9. Door #4. The largest door on the Isle, this door rolls back behind the stone of the wall to expose the High Power Floor. It is only opened when moving equipment, material, or product in and out since the High Power Floor is so dangerous to anyone unfamiliar with it.
  10. Medium Power Floor #1. This floor holds equipment that requires a moderate amount of the Brightmill's output, anywhere up to 40% of the full power of the Brightmill. This is the most used floor of the Brightmill due to easy access to the exterior doors and the wide variety of equipment that can be set up here.
  11. Medium Power Floor #2. This floor can attach the same equipment as Medium Power Floor #1. It has the same power restriction as well. It is generally used as a ramp-up space for when the medium power floor cannot support the throughput required.
  12. Low Power Floor. This floor holds equipment that requires a lower amount of the Brighmill's output, anywhere up to 20% of the full power of the Brightmill. It is generally used for simple milling tasks like sawmilling.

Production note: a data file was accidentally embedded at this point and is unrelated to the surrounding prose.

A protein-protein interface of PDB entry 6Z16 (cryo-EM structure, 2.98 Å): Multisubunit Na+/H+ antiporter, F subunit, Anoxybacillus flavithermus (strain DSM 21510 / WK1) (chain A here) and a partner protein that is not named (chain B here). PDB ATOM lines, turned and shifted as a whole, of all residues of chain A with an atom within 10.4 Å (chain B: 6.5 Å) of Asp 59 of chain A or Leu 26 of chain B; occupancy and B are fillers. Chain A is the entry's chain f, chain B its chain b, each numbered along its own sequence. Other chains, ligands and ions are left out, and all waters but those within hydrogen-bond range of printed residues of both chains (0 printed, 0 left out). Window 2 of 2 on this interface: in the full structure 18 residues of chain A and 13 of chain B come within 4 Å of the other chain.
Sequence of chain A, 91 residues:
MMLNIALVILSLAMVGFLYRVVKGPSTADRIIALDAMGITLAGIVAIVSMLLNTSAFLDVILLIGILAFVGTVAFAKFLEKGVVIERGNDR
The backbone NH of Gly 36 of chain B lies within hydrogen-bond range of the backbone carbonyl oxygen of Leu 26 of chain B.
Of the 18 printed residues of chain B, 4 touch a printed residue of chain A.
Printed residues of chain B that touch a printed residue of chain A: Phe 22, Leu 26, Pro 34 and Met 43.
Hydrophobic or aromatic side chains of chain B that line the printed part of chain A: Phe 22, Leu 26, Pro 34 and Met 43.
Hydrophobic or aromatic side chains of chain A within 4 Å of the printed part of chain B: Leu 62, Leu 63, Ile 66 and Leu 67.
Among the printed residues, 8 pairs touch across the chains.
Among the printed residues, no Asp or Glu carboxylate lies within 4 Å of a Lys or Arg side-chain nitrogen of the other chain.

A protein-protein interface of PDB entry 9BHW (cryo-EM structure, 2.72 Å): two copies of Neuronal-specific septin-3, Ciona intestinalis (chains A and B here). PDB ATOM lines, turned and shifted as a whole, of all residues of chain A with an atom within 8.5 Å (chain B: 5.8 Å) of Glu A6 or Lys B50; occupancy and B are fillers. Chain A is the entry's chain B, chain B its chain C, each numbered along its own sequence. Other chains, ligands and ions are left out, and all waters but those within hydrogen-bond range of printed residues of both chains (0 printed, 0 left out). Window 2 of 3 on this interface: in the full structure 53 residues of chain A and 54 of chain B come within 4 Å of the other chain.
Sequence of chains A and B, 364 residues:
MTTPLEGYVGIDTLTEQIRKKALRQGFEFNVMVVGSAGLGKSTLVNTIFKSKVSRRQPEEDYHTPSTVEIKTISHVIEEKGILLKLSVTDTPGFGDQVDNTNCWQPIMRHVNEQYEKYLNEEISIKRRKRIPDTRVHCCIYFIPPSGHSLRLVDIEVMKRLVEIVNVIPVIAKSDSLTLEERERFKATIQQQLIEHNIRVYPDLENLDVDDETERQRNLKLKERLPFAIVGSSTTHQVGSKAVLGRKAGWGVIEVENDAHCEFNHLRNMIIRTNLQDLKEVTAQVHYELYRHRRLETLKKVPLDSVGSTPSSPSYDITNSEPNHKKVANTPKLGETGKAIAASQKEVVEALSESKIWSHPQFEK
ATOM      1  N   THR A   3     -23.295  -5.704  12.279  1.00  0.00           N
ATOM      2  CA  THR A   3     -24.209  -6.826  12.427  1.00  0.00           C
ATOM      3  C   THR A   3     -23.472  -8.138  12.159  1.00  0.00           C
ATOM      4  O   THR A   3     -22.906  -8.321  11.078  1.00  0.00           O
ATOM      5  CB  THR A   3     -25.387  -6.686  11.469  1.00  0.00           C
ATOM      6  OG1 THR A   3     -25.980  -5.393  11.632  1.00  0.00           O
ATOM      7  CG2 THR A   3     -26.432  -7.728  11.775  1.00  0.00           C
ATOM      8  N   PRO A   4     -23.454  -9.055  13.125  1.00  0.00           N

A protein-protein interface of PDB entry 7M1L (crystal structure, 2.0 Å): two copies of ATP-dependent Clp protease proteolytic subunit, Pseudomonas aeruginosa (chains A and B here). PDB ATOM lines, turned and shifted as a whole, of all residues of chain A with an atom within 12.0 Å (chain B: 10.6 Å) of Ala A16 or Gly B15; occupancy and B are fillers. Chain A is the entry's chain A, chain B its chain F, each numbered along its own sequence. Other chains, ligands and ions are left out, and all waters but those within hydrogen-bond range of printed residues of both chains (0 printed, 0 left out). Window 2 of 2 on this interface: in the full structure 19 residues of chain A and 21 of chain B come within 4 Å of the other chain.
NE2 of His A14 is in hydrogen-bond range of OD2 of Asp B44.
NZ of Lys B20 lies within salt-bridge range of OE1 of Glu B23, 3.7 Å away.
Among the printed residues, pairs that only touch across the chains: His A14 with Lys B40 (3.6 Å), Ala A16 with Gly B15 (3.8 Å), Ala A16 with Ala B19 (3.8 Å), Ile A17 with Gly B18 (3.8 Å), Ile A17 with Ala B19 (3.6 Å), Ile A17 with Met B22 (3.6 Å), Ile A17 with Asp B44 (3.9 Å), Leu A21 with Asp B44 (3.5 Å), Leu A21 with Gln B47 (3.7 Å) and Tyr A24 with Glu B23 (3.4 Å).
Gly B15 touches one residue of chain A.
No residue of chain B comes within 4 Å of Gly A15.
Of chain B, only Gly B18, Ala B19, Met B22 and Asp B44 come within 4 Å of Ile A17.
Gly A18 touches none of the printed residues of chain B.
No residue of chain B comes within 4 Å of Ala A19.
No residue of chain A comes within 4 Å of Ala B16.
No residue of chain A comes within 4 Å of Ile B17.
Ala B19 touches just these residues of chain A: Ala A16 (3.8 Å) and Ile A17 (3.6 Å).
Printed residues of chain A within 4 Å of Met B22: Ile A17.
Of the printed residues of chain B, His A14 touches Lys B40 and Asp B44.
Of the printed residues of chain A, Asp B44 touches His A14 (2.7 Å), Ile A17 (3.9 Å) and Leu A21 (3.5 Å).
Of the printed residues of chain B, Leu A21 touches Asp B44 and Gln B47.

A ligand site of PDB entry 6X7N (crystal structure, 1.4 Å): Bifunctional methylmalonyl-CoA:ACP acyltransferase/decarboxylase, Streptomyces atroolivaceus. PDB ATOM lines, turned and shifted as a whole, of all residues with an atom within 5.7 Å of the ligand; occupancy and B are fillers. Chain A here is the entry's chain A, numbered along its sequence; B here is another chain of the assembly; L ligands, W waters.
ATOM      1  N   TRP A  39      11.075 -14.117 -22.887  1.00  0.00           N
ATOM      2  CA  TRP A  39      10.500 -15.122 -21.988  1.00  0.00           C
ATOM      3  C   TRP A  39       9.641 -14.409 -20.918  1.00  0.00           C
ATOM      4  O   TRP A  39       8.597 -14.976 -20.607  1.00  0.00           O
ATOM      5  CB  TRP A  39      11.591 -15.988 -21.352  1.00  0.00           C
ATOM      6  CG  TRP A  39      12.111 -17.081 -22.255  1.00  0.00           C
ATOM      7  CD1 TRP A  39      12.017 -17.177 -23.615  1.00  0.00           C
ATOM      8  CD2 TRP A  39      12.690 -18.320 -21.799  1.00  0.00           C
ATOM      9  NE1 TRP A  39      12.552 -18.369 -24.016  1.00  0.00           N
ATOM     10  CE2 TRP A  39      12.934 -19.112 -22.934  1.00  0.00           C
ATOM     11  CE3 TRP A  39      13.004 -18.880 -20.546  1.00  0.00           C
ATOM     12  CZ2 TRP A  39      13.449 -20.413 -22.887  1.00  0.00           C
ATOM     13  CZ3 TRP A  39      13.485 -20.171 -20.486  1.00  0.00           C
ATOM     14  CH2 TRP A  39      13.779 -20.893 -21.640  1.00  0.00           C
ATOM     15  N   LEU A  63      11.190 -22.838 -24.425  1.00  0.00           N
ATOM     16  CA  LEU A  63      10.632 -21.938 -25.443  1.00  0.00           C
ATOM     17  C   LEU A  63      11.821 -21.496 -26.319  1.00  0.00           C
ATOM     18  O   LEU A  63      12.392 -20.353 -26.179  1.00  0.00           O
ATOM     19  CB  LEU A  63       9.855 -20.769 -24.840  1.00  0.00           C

13. High Power Floor. This floor holds equipment that requires a significant amount of the Brightmill's output. It generally operates up to about 75% of peak capacity, but some of the power equipment here can siphon stored energy of the flywheels and run for short periods (a few hours at most) at 115% of the highest normal output of the Brightmill. Operation above 100% draws down the flywheels, requiring low-power usage time afterward to spin them back up.
  14. Main Walkway. With most of the Brighmill's equipment being both heavy and high energy, the Masters have taken to painting the stones of the floor green, yellow, or red to denote the level of danger in each area. The green areas are safe to walk in generally; yellow areas require caution; and red areas are restricted to trained individuals only.